“Weaving spiders, come not here,” chants Shakespeare’s First Fairy, protecting Titania’s sleep. “Hence, you long-legged spinners, hence.”

But wait—we’d like to extend those spiders, most humble fauna, an invitation. They are beneficial for the garden and for the home; their only crime is being so good at what they do. In tribute, look for spiderwebs throughout this issue; you’ll find them made out of all sorts of materials, glinting or wisping in sometimes unexpected places.

Take our cover, for example. Our personal Titania, glorious model Molly Katherine, pays homage to Arachne in a golden detail. Molly is a bit of a shape-shifter herself. She says that designing costumes comes naturally for her: “I’ve always had an extensive range of styles, and a lot of times I get consumed by the aesthetic of whatever I’m into at the moment—whether that’s a show, music, or anything else.” Getting into character for a shoot is “really just embodying someone that I already feel like or want to be, so it is a great way for me to channel the different ways I feel on any given day!”

Molly’s long locks are clearly a signature feature. They’re also surprisingly versatile when it comes to transforming herself. “I have endless options,” she says. “If I want to let the outfit shine, I can do something really simple with my hair, and the image will still have that ethereal, fantasy, or Renaissance-painting look I’m going for.”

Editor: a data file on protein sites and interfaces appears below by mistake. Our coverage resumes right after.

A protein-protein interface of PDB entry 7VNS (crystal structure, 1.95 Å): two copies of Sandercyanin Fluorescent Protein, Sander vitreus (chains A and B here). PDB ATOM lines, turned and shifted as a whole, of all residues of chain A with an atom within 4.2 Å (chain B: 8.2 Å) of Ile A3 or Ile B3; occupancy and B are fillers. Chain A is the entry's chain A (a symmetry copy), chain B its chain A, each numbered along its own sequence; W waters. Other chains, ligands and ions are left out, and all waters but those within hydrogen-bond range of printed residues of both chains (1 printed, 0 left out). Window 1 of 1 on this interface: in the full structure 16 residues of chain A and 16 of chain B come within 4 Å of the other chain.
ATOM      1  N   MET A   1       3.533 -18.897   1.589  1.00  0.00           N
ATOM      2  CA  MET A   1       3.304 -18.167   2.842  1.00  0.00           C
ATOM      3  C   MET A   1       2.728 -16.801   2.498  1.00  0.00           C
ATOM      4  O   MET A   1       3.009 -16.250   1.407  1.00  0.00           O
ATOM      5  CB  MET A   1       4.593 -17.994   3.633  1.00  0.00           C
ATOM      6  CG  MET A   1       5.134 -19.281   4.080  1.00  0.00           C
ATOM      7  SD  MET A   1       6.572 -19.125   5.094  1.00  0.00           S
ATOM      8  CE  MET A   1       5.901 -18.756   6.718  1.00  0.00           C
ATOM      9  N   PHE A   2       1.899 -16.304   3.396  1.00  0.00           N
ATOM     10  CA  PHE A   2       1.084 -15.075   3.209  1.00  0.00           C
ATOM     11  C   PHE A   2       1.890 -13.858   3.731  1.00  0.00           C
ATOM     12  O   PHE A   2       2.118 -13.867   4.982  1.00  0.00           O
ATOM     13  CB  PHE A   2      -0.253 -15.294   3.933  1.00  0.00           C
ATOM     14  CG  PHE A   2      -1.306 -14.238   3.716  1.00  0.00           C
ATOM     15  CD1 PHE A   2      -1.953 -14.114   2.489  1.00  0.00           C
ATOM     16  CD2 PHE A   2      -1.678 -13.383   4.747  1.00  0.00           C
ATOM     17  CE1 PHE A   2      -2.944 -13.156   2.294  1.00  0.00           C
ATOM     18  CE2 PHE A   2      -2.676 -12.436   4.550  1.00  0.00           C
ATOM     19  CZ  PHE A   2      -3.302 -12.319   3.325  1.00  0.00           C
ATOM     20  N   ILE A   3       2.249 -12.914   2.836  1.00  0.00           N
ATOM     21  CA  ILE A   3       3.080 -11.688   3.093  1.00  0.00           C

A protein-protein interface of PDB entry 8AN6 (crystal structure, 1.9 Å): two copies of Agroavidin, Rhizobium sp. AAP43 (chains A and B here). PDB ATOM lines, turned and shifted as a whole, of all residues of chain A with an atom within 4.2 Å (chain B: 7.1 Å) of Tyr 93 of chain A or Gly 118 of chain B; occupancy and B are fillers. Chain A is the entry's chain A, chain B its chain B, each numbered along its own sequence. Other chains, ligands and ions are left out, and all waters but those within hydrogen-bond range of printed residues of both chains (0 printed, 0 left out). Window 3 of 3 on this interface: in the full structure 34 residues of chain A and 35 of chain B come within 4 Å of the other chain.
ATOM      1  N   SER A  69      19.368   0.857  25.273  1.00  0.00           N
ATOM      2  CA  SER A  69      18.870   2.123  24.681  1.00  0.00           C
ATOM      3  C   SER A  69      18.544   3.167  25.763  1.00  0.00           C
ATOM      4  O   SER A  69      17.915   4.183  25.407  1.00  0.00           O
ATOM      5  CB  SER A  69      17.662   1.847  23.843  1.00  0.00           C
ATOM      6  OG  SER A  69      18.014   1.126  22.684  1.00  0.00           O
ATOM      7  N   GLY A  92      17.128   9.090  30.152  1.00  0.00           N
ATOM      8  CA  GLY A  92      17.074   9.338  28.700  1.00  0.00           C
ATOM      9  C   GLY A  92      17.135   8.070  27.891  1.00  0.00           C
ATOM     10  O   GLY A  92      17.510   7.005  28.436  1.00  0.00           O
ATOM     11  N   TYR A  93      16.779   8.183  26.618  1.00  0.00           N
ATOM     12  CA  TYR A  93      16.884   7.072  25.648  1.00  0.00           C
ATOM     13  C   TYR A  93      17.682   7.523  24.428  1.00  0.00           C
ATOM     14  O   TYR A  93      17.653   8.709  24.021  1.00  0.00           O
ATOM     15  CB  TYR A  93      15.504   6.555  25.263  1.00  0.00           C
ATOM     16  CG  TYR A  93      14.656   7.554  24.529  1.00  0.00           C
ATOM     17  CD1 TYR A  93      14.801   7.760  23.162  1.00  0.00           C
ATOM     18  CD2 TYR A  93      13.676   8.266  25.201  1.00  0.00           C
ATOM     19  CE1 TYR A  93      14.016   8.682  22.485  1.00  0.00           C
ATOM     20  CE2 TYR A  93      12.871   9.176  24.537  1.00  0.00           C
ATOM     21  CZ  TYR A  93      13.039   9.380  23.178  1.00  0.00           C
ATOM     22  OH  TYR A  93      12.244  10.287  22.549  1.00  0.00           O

In Molly’s pictures on these pages, we spot allusions to Pre-Raphaelite painters John William Waterhouse and John Everett Millais, and to stories of enchanted deer, and to the powers of gardens and greenhouses to soothe and inspire and even heal. Most of all, we see in these photos—as with this issue in full—a celebration of summer’s hope and the power of flora and fauna (and very, very long hair) to inspire and beguile.

Susann Cokal is the author of four novels, the latest of which is Mermaid Moon. Visit her online at susanncokal.com.

Photographer/Styling: Megan Vaughan @vaughanhouse
Model: Molly Katherine @scarlett.o.hair
Dresses: Chotronette @chotronette
Wings: Wearable Whimzy @wearablewhimzy
Gold crown: Verdessa Fairy B.Contrary @verdessa_fairy
Antler headpiece: @thefloramystica
Florals: Mary @loveisintheairevents
Venue: Vaughan House Greenhouse @vaughanhouse

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Susann Cokal is the author of four novels, including the award-winning Kingdom of Little Wounds and her latest, Mermaid Moon, in which a mermaid goes ashore to find her mother, only to fall into the clutches of a witch who wants to harvest her magic. Cokal also writes short fiction and essays about oddities, and she lives in a haunted farmhouse with cats, peacocks, spouse, and unseen beings who bump in the night. “I’ve always suspected there was more to mermaids than the shipwrecks and love stories that lead them to land,” she says. “I’m glad I had the chance to figure them out in these changing times—both in the novel and here among the creatures of Enchanted Living.”